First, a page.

Legacy of the Clockwork Key
In Legacy of the Clockwork Key, Meg, a young Victorian woman, loses her parents and all her worldly possessions in a tragic fire and becomes a servant to the mysterious Baron Rathford. When she discovers a secret room in the baron’s apartment, she finds a book detailing the works of the Secret Order of Modern Amusementists, a society her parents and grandfather belonged to, as well as an account of a terrible machine Meg herself unknowingly holds the key to destroying. With the help of Will, a gypsy groomsman, and former Order members Lucinda and Oliver, she must conquer a set of elaborate mechanical challenges to find the location of the machine, all the while eluding the people who wish to see her efforts — or herself — terminated.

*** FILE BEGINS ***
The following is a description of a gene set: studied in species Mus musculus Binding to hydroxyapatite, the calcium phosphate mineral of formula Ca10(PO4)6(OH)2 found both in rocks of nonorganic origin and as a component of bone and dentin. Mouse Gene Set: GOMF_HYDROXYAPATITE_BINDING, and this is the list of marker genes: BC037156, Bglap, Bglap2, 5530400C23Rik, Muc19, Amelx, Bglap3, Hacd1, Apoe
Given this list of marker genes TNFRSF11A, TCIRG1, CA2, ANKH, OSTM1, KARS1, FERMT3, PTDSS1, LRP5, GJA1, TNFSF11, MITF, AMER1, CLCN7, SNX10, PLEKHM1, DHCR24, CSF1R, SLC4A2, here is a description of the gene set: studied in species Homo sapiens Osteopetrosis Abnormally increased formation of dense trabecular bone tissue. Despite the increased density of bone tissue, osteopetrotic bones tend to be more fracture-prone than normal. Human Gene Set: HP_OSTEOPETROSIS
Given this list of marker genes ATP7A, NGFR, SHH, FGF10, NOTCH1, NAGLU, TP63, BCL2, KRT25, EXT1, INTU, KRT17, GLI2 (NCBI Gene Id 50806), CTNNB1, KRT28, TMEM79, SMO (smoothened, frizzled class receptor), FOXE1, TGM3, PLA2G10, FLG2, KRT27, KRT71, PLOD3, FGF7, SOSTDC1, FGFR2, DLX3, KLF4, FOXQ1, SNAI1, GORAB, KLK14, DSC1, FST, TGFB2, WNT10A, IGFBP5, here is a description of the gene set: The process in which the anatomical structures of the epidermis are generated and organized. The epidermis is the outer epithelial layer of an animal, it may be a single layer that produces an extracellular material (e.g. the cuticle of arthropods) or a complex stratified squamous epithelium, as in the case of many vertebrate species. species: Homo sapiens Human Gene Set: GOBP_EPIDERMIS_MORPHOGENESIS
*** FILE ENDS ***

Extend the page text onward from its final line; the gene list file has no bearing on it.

When I first read the description of this book, I thought it sounded like just another steampunk novel, and unfortunately I was proved correct in many respects; the plot was almost dull in its predictability. What set this book apart was the originality and whimsy of the Amusementists and their mechanical creations: a replica Stonehenge that emerges from the ground, a sea battle between a ship and a mechanical leviathan, and many other wonders, all amazingly described. Overall, I could see a little sloppiness in plot and character development, but the quality of the descriptions and a couple of interesting subplots served to somewhat balance it out. I would recommend this book for girls ages 13-16 but perhaps not for true fans of the steampunk genre.